Puntland’s government said in a statement Saturday that it had launched an investigation into Friday’s killing. The statement identified the man as Lodewyk Pietersen, and said he worked for Saracen International, a security firm that trains anti-piracy forces in Puntland. The statement said the South African was 55 and married with children.

South African foreign ministry spokesman Clayson Monyela said Saturday no official word has been received from consular staff handling South African interests in Somalia.

“We have not yet been alerted to such an incident,” he said.

The statement said the trainer was killed while accompanying Puntland’s maritime forces on a government-approved mission targeting pirates near Hul-Anod, a coastal area favored by pirates who use it as a base to hijack ships for ransom.

Pietersen was shot dead by his Somali bodyguard after an argument, according to a Puntland official who requested anonymity because he was not authorized to comment on the matter. The official said Puntland’s security forces were hunting for the killer

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April 28, 2012 Posted by | Africa, Contractor Casualties, Private Security Contractor, Somalia | , , , , , , , , | Leave a comment

South African Randall Quickfall, Pacific Architects and Engineers, dies in DRC UN Plane Crash

Randall Quickfall, from Heathfield, Cape Town, was among 32 people who died.

Quickfall was a project manager for the UN and travelled throughout Africa on peacekeeping missions.

He was 47.   He worked for a US company, Pacific Architects and Engineers (PAE), which was subcontracted to the UN.

April 6, 2011 Posted by | Africa, Civilian Contractors, Contractor Casualties, United Nations | , , , , , , | Leave a comment

Mechem Medic Petrus “Parra” van Vuuren dies in DRC UN Plane Crash

Petrus “Parra” van Vuuren, 40, a fireman from Polokwane, was working in the DRC as a medic for the South African demining company, Mechem. His brother, Andries, said that the family had learnt only on Tuesday that his “boeta” was heading home.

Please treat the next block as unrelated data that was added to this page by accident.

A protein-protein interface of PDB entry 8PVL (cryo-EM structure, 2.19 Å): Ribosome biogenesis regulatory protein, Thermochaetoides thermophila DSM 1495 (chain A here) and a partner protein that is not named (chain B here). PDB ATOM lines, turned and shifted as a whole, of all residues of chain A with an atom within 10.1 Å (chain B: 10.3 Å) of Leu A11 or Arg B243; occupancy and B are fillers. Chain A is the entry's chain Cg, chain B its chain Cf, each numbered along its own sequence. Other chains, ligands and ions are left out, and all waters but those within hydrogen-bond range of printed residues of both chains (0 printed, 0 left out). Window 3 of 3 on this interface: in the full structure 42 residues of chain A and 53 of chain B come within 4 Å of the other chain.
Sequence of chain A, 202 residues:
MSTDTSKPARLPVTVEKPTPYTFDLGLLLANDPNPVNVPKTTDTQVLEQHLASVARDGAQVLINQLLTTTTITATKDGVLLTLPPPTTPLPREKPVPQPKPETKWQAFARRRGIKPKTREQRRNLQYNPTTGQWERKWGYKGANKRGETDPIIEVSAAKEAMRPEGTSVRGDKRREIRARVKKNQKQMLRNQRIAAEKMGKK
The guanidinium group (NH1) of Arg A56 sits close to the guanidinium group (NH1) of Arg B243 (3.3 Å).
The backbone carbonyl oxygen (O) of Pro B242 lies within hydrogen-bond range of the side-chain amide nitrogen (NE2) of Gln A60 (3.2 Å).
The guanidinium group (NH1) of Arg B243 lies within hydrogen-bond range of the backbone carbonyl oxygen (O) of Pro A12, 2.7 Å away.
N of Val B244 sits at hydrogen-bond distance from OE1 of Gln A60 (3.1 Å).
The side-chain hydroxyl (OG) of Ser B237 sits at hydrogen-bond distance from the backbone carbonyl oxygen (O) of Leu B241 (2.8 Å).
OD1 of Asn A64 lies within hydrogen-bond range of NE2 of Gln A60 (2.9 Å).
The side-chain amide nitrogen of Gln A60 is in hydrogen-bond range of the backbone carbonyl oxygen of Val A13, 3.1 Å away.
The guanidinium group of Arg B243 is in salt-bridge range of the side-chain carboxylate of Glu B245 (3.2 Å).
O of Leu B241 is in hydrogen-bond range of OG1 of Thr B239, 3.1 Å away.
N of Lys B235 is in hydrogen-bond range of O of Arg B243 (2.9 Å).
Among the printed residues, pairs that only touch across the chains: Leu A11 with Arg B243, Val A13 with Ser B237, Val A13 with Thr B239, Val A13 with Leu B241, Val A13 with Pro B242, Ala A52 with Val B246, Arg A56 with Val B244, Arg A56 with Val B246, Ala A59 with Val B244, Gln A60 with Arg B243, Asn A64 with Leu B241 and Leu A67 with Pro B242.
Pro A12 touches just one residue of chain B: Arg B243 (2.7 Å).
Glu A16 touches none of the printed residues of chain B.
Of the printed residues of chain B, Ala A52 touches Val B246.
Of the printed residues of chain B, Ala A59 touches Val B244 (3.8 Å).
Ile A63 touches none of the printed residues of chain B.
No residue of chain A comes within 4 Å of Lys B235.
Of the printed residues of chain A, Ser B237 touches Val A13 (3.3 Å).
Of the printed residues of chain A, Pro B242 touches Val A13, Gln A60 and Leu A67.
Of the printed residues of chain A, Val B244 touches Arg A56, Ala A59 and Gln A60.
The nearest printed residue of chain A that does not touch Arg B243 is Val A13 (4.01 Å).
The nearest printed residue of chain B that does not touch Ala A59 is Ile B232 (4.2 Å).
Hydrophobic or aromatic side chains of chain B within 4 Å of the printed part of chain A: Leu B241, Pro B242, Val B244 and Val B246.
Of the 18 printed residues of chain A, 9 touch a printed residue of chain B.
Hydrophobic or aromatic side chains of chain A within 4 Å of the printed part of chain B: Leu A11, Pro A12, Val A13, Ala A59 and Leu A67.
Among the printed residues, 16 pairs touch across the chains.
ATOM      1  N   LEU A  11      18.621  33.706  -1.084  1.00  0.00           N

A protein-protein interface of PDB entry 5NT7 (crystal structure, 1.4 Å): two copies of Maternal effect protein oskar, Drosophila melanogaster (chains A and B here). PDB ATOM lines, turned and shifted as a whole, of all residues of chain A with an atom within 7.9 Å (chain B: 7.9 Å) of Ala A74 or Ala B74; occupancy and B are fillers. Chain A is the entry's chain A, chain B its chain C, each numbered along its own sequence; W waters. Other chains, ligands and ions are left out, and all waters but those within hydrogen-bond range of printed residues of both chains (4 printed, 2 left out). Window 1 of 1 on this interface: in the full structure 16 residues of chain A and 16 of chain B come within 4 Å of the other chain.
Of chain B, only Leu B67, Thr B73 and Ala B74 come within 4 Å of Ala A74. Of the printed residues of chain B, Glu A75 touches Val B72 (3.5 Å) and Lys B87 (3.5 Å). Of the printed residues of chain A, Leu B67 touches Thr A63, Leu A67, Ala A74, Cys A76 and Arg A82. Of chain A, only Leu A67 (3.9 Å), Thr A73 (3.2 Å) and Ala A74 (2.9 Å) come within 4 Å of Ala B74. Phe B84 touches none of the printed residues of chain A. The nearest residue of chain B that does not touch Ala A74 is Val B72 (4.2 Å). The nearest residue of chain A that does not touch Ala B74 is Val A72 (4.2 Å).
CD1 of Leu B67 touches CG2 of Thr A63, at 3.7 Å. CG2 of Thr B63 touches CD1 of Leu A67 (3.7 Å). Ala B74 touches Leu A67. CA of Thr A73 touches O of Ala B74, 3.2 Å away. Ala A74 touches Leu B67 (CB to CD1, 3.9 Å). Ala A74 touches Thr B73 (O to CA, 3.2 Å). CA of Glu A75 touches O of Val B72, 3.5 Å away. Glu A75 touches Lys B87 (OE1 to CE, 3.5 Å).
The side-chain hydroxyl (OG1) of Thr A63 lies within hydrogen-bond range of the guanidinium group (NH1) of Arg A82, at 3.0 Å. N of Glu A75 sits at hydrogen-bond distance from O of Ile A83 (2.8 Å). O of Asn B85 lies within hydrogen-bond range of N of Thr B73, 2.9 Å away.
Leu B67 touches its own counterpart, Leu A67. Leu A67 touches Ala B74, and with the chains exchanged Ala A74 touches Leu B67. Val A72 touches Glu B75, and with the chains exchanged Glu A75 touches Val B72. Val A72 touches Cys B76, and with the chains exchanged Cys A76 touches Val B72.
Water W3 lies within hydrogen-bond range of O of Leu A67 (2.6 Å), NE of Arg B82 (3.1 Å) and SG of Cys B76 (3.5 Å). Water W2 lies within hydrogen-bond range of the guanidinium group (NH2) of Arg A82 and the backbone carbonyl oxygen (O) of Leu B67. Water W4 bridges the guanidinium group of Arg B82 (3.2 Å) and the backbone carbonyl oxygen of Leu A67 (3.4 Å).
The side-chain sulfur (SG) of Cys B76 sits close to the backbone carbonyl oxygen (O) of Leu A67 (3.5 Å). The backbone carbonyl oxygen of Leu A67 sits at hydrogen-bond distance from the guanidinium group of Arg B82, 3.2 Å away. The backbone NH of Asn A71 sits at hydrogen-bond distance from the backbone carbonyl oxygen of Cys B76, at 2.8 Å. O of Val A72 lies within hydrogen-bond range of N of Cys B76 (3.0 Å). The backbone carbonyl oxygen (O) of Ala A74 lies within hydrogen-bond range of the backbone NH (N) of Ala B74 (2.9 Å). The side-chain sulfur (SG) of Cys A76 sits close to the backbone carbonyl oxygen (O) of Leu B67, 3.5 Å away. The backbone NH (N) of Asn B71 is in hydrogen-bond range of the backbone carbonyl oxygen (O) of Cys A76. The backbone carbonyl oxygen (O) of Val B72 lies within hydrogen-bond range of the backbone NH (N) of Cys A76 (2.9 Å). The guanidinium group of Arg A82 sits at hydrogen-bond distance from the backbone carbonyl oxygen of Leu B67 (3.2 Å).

“We knew he was coming back, but he told us that he was coming at the end of the month. Every time we asked him for a date he would mumble something and then change the subject,” he said.

“He lived for his job and the challenges which came with it … It was his kind of life – being a firefighter-paramedic was in his blood.”

April 6, 2011 Posted by | Africa, Civilian Contractors, Demining, United Nations | , , , , , , | Leave a comment

Private Security Contractor Sean Brehm charged with stabbing in Kandahar

See also

South African, Sean Brehm, DynCorp, extradited to US under the Military ­Extraterritorial Jurisdiction Act

More Details here by Imperial Valley News

Washington, DC – A U.S. Army contractor was indicted today for stabbing another individual with a knife at Kandahar Airfield in Afghanistan, announced Assistant Attorney General Lanny A. Breuer of the Criminal Division, U.S. Attorney Neil H. MacBride for the Eastern District of Virginia and James W. McJunkin, Assistant Director in Charge of the FBI’s Washington Field Office.
The indictment, returned today by a federal grand jury in the Eastern District of Virginia, charges Sean T. Brehm, 44, of Western Cape, South Africa, with one count of assault with a dangerous weapon with intent to do bodily harm and without just cause or excuse, and one count of assault resulting in serious bodily injury.
According to the indictment, the stabbing took place on Nov. 25, 2010. The indictment alleges that at the time of the stabbing, Brehm was working as a contractor for DynCorp International LLC, a U.S. Army contractor in Afghanistan. Brehm originally was charged in a criminal complaint filed in U.S. District Court in Alexandria, Va., on Dec. 9, 2010. U.S. Magistrate Judge Ivan D. Davis ruled on Dec. 10, 2010, that Brehm be removed to the United States, and he arrived on Dec. 21, 2010, at Dulles International Airport in Virginia.
If convicted, the defendant faces a maximum penalty of 10 years in prison for assault with a dangerous weapon with intent to do bodily harm and without just cause or excuse, and 10 years in prison for assault resulting in serious bodily injury.
The defendant is charged under the Military Extraterritorial Jurisdiction Act (MEJA), a statute that gives U.S. courts jurisdiction to prosecute crimes committed outside the United States by, among others, contractors or subcontractors of the Department of Defense.